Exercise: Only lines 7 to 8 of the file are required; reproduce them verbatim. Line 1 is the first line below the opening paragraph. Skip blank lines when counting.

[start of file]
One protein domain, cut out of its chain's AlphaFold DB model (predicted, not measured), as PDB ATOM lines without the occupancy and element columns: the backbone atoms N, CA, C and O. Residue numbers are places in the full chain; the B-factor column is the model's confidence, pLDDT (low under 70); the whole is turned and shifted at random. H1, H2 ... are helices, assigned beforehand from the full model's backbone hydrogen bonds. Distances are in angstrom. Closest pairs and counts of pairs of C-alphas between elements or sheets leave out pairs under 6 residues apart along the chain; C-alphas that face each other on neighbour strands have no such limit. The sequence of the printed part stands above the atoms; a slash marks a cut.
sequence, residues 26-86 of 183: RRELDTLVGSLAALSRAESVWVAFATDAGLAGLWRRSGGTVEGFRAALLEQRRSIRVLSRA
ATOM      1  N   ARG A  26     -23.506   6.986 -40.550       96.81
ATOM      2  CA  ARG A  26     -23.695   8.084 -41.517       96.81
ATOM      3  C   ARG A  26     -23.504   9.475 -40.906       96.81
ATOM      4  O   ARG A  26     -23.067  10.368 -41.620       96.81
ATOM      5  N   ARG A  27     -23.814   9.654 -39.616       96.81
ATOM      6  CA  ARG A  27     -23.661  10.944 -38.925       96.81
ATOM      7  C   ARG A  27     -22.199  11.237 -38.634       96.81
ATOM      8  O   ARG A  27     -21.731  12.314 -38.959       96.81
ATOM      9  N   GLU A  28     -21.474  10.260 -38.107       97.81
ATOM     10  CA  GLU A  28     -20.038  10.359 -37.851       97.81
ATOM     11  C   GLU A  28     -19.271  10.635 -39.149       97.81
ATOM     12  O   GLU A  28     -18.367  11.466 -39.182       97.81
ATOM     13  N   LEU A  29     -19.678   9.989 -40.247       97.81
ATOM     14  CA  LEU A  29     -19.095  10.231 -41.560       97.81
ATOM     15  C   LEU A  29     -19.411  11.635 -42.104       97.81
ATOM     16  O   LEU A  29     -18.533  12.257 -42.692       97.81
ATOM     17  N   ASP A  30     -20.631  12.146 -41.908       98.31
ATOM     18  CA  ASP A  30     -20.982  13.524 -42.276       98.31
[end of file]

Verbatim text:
ATOM      6  CA  ARG A  27     -23.661  10.944 -38.925       96.81
ATOM      7  C   ARG A  27     -22.199  11.237 -38.634       96.81